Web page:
Mount Spurr is a stratovolcano in the Aleutian Arc of Alaska, named after United States Geological Survey geologist and explorer Josiah Edward Spurr, who led an expedition to the area in 1898. The Alaska Volcano Observatory (AVO) currently rates Mount Spurr as Level of Concern Color Code Green. The mountain is known aboriginally by the Dena'ina Athabascan name K'idazq'eni, literally 'that which is burning inside'.
Mount Spurr, the highest volcano of the Aleutian arc, is a large lava dome constructed at the center of a roughly 5 km-wide horseshoe-shaped caldera that is open to the south. The volcano lies 130 km west of Anchorage and NE of Chakachamna Lake. The caldera was formed by a late-Pleistocene or early Holocene debris avalanche and associated pyroclastic flows that destroyed an ancestral Spurr volcano. The debris avalanche traveled more than 25 km to the SE, and the resulting deposit contains blocks as large as 100m in diameter. Several ice-carved post-caldera domes lie in the caldera. Present Mt. Spurr is the highest of the post-caldera. This regrown summit peak of Spurr experienced a heating event in 2004 which created a small crater lake. By 2008, the summit crater had cooled enough to have begun to have accumulated significant amounts of snow again. The youngest post-caldera dome, Crater Peak (2309m, 7575 ft), formed at the breached southern end of the caldera about 3.2 km south of Spurr, has been the source of about 40 identified Holocene tephra layers. Spurr's two historical eruptions, from Crater Peak in 1953 and 1992, deposited ash on the city of Anchorage. Crater Peak has a summit crater that is itself slightly breached along the south rim; the north wall of the crater exposes the truncated remains of an older dome or lava lake. Before the 1992 eruption, a small crater lake occupied the bottom of Crater Peak's crater. As with other Alaskan volcanoes, the proximity of Spurr to major trans-Pacific aviation routes means that an eruption of this volcano can significantly disrupt air travel. Volcanic ash can cause jet engines to fail.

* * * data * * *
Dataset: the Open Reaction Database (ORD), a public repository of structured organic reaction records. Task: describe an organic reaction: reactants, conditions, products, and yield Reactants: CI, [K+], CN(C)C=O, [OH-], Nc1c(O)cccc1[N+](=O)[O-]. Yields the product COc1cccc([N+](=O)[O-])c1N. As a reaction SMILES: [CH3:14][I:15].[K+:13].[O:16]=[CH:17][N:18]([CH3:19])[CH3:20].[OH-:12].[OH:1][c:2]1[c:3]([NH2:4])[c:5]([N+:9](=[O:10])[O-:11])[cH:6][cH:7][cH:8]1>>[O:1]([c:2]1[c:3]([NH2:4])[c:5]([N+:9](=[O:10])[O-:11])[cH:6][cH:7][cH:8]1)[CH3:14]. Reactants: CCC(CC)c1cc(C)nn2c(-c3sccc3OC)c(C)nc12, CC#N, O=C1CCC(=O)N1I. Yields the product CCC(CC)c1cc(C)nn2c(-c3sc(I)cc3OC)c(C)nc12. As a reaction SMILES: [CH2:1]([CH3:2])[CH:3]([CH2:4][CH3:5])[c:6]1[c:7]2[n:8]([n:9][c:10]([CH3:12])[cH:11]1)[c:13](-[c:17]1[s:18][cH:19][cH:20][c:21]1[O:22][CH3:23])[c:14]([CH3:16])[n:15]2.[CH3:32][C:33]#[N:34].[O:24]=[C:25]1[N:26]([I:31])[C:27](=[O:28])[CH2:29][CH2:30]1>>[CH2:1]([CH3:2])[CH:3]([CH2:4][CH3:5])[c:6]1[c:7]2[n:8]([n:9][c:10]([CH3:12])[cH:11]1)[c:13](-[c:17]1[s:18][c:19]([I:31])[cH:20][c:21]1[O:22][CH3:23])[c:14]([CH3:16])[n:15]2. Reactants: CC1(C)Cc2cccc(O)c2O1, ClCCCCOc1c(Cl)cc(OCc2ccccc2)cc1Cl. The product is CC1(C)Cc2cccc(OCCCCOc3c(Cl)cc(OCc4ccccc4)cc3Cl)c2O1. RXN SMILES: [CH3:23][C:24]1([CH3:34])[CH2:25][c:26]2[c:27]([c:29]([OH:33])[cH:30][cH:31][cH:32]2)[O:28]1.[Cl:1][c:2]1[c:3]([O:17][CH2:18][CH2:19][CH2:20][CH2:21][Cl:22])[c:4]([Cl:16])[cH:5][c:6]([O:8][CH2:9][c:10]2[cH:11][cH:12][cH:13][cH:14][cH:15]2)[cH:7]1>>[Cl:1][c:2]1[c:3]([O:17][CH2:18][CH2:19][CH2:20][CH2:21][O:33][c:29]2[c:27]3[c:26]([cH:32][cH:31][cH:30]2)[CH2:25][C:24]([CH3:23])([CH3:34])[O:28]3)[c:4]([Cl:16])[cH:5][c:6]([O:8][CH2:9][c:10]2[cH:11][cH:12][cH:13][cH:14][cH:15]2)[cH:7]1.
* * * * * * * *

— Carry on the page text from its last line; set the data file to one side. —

By elevation Mount Spurr is
# 53 out of 376 in the Alaska Range # 2 out of 200 in Kenai Peninsula
By prominence Mount Spurr is
# 100 out of 376 in the Alaska Range # 67 out of 200 in Kenai Peninsula
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